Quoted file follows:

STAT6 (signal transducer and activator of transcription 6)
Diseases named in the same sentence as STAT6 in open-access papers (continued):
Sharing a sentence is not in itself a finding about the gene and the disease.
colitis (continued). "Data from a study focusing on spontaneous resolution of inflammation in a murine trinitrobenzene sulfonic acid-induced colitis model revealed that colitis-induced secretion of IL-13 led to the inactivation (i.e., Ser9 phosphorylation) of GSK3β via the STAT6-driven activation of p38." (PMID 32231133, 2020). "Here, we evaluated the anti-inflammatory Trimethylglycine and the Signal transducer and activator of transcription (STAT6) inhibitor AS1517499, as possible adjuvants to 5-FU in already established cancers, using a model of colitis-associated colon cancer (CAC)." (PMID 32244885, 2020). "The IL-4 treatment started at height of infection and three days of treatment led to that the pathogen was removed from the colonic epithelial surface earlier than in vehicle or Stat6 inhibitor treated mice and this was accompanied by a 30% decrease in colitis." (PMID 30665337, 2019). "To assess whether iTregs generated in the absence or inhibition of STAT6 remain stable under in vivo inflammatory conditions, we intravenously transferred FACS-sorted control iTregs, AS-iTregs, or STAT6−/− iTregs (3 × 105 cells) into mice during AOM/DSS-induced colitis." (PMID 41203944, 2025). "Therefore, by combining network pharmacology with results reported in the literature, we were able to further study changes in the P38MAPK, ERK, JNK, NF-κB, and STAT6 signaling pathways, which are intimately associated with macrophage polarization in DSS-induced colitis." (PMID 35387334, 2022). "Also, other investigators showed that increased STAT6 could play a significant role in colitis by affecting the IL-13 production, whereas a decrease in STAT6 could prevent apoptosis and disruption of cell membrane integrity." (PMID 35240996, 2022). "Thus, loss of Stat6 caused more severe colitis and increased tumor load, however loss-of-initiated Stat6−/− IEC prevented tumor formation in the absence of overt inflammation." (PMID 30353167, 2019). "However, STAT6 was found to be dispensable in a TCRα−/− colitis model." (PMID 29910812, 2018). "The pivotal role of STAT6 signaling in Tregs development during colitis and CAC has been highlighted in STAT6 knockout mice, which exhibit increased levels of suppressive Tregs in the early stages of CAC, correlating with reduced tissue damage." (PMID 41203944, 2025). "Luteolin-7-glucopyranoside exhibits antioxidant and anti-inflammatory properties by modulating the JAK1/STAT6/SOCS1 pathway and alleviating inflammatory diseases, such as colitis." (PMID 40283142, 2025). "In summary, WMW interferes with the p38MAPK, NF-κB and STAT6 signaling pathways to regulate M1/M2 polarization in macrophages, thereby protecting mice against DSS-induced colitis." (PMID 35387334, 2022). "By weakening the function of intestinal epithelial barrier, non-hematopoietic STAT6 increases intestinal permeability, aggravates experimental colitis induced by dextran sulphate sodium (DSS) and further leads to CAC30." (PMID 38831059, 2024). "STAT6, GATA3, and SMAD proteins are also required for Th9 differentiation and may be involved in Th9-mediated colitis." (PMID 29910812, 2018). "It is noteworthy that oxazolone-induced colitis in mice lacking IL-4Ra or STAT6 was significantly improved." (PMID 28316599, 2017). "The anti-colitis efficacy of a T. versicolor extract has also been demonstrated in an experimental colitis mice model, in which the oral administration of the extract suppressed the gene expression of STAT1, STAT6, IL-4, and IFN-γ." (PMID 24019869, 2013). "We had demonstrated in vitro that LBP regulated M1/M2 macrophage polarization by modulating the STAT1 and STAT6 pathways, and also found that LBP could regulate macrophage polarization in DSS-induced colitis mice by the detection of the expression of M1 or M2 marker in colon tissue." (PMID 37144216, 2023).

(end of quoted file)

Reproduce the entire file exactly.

STAT6 (signal transducer and activator of transcription 6)
Diseases named in the same sentence as STAT6 in open-access papers (continued):
Sharing a sentence is not in itself a finding about the gene and the disease.
colitis (continued). "Data from a study focusing on spontaneous resolution of inflammation in a murine trinitrobenzene sulfonic acid-induced colitis model revealed that colitis-induced secretion of IL-13 led to the inactivation (i.e., Ser9 phosphorylation) of GSK3β via the STAT6-driven activation of p38." (PMID 32231133, 2020). "Here, we evaluated the anti-inflammatory Trimethylglycine and the Signal transducer and activator of transcription (STAT6) inhibitor AS1517499, as possible adjuvants to 5-FU in already established cancers, using a model of colitis-associated colon cancer (CAC)." (PMID 32244885, 2020). "The IL-4 treatment started at height of infection and three days of treatment led to that the pathogen was removed from the colonic epithelial surface earlier than in vehicle or Stat6 inhibitor treated mice and this was accompanied by a 30% decrease in colitis." (PMID 30665337, 2019). "To assess whether iTregs generated in the absence or inhibition of STAT6 remain stable under in vivo inflammatory conditions, we intravenously transferred FACS-sorted control iTregs, AS-iTregs, or STAT6−/− iTregs (3 × 105 cells) into mice during AOM/DSS-induced colitis." (PMID 41203944, 2025). "Therefore, by combining network pharmacology with results reported in the literature, we were able to further study changes in the P38MAPK, ERK, JNK, NF-κB, and STAT6 signaling pathways, which are intimately associated with macrophage polarization in DSS-induced colitis." (PMID 35387334, 2022). "Also, other investigators showed that increased STAT6 could play a significant role in colitis by affecting the IL-13 production, whereas a decrease in STAT6 could prevent apoptosis and disruption of cell membrane integrity." (PMID 35240996, 2022). "Thus, loss of Stat6 caused more severe colitis and increased tumor load, however loss-of-initiated Stat6−/− IEC prevented tumor formation in the absence of overt inflammation." (PMID 30353167, 2019). "However, STAT6 was found to be dispensable in a TCRα−/− colitis model." (PMID 29910812, 2018). "The pivotal role of STAT6 signaling in Tregs development during colitis and CAC has been highlighted in STAT6 knockout mice, which exhibit increased levels of suppressive Tregs in the early stages of CAC, correlating with reduced tissue damage." (PMID 41203944, 2025). "Luteolin-7-glucopyranoside exhibits antioxidant and anti-inflammatory properties by modulating the JAK1/STAT6/SOCS1 pathway and alleviating inflammatory diseases, such as colitis." (PMID 40283142, 2025). "In summary, WMW interferes with the p38MAPK, NF-κB and STAT6 signaling pathways to regulate M1/M2 polarization in macrophages, thereby protecting mice against DSS-induced colitis." (PMID 35387334, 2022). "By weakening the function of intestinal epithelial barrier, non-hematopoietic STAT6 increases intestinal permeability, aggravates experimental colitis induced by dextran sulphate sodium (DSS) and further leads to CAC30." (PMID 38831059, 2024). "STAT6, GATA3, and SMAD proteins are also required for Th9 differentiation and may be involved in Th9-mediated colitis." (PMID 29910812, 2018). "It is noteworthy that oxazolone-induced colitis in mice lacking IL-4Ra or STAT6 was significantly improved." (PMID 28316599, 2017). "The anti-colitis efficacy of a T. versicolor extract has also been demonstrated in an experimental colitis mice model, in which the oral administration of the extract suppressed the gene expression of STAT1, STAT6, IL-4, and IFN-γ." (PMID 24019869, 2013). "We had demonstrated in vitro that LBP regulated M1/M2 macrophage polarization by modulating the STAT1 and STAT6 pathways, and also found that LBP could regulate macrophage polarization in DSS-induced colitis mice by the detection of the expression of M1 or M2 marker in colon tissue." (PMID 37144216, 2023).